Blocks in objective C – part 3

In this part we are going to examine various examples of how we can define methods that accepts blocks. Instead of using them simple as parameters in Cocoa Framework methods, we can design our own methods that accepts blocks. Block as parameters is more flexible than the standard data types. It could be assumed as function pointers but the fact that they can be defined inline makes the resulting code much easier to read.

Let’s start from a simple example. Create a simple class Person

//  Person.h

#import <Foundation/Foundation.h>

@interface Person : NSObject

@property int age;

- (void)celebrateBirthdayWithBlock:(void (^)(int))activity;

@end

We defined a method that gets a block as parameter. The block returns nothing and take an integer as argument. Any block of that type will work. Notice that, unlike block variables, this doesn’t require a name for the block, just define the return type and the types of the parameters.

The above header file using the power of typedef will look like:

//  Person.h

#import <Foundation/Foundation.h>

typedef void(^Activity)(int);

@interface Person : NSObject

@property int age;

- (void)celebrateBirthdayWithBlock:(Activity)activity;

@end

Now let’s proceed to the implementation file of the Person Class

//  Person.m

#import "Person.h"

@implementation Person

- (void)celebrateBirthdayWithBlock:(void (^)(int))activity {
    NSLog(@"It's a party!!!");
    activity(self.age);
}

@end

In this point, we define the behaviour of the method, so it will print the message “It’s a party!!!” and then it will execute the block by passing object’s age as parameter.

In main.m we will do the testing

//  main.m

#import <UIKit/UIKit.h>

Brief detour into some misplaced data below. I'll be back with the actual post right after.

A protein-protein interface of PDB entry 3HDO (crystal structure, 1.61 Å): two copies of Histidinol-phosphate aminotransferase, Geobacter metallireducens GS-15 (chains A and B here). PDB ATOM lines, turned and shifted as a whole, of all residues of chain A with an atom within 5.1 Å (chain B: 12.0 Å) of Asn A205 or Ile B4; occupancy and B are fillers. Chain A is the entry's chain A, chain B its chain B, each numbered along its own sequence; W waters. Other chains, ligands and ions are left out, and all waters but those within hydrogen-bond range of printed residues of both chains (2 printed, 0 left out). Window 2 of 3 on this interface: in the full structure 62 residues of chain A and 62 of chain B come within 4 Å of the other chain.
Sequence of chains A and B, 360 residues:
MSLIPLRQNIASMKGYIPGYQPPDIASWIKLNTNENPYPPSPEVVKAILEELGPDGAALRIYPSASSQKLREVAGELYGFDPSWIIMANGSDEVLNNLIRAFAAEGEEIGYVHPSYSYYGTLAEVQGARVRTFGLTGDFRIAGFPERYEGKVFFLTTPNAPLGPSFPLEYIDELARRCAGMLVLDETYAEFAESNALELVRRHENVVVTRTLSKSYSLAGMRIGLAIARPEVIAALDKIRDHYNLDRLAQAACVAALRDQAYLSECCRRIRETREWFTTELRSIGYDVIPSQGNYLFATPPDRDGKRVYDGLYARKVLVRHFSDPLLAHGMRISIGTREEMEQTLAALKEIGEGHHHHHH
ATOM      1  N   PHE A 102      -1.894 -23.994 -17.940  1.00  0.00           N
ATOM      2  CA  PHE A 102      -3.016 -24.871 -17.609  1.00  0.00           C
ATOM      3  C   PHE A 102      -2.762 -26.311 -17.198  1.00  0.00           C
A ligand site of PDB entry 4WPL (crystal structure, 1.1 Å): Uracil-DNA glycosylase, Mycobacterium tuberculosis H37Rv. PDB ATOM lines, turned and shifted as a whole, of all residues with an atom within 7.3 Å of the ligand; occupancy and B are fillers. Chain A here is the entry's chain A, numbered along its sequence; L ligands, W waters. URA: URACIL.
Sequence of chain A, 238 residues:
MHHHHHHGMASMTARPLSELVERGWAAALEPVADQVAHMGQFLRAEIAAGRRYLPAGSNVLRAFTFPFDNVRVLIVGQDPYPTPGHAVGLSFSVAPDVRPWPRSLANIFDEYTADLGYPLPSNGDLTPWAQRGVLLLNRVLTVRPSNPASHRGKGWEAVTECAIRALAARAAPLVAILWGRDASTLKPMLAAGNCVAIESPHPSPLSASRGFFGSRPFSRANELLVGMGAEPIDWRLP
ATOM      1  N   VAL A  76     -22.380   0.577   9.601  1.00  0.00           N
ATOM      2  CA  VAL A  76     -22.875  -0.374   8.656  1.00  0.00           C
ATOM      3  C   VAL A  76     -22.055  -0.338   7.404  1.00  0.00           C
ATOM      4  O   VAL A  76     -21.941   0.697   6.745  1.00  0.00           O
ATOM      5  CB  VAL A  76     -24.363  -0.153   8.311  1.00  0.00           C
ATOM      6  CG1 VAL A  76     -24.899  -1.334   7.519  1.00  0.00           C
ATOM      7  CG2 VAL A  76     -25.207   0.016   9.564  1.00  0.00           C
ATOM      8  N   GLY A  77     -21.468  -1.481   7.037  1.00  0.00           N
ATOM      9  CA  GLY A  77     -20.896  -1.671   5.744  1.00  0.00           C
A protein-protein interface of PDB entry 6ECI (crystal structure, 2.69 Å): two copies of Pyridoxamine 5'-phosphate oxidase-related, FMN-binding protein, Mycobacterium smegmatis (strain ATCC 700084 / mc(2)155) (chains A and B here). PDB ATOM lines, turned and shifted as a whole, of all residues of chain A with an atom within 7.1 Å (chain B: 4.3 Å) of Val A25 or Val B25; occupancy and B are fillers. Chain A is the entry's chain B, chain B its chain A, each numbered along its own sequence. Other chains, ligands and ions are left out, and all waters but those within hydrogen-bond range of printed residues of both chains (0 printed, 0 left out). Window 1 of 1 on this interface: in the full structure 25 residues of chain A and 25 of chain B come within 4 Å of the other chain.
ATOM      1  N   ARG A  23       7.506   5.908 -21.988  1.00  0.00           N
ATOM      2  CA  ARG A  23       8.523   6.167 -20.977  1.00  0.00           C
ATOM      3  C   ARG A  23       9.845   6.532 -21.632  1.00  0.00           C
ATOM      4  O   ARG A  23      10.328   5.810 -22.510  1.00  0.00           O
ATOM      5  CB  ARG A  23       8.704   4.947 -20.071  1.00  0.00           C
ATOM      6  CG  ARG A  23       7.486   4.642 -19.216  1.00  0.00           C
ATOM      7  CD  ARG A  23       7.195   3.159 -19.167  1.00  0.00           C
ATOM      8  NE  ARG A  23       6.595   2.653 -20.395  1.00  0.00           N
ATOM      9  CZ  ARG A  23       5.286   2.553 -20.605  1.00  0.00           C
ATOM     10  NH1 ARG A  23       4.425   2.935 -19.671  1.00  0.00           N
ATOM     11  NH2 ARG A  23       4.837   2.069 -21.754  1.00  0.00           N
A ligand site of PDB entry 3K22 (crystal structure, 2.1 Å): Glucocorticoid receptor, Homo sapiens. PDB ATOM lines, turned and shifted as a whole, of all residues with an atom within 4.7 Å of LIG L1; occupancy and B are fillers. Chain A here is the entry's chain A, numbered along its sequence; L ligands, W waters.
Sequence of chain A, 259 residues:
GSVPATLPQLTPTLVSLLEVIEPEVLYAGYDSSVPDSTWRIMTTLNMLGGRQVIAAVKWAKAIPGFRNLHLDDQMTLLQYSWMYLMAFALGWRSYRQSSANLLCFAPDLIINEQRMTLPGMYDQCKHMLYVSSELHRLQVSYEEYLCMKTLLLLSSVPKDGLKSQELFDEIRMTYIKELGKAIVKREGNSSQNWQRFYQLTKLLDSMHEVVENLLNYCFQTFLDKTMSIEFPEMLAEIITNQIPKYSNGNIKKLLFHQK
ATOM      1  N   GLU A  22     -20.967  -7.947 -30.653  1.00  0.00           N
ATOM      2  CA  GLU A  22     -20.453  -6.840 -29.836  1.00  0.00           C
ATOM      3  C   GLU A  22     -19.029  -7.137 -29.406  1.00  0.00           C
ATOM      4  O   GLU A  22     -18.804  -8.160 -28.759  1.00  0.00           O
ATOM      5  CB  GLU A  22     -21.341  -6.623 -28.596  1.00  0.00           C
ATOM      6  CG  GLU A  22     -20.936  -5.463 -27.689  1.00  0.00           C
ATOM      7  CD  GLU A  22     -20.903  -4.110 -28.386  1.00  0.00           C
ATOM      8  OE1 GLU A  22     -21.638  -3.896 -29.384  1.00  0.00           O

#import "AppDelegate.h"
#import "Person.h"

int main(int argc, char * argv[])
{
    @autoreleasepool {
        Person *dave = [[Person alloc] init];
        dave.age = 37;
        
        [dave celebrateBirthdayWithBlock:^(int age) {
            NSLog(@"Woot! I'm turning %i", age + 1);
        }];
        return UIApplicationMain(argc, argv, nil, NSStringFromClass([AppDelegate class]));
    }
} 

In this stage, we created a Person object named dave. We assigned an age and called the method. In order to call the method we have to add lines of code inside the block and don’t forget ; after the closing square bracket.

The output will be:
2014-05-07 20:27:36.967 test[861:60b] It's a party!!!
2014-05-07 20:27:36.970 test[861:60b] Woot! I'm turning 38

If the above example seems simple to you and you want something more advanced check reference number 3. Stuart answered the question by building gradually an example with a completion block.

In case that you want to study tutorials about blocks and tableView cells, you have to check reference number 4. A relevant issue can be found in Bryan’s answer in reference number 5.

Finally, in reference number 6 you will find a complete tutorial about blocks and communication between an app and a web service. An awesome step by step guide by the main thread blog.

References
1. Objective-C Succinctly: Blocks
2. Blocks
3. Objective-C callback handler
4. Blocks and Table View Cells on iOS
5. How to implement custom callback method but enforce specific parameter
6 Communicating with Blocks in Objective-C
7. How to Use Blocks as Callbacks

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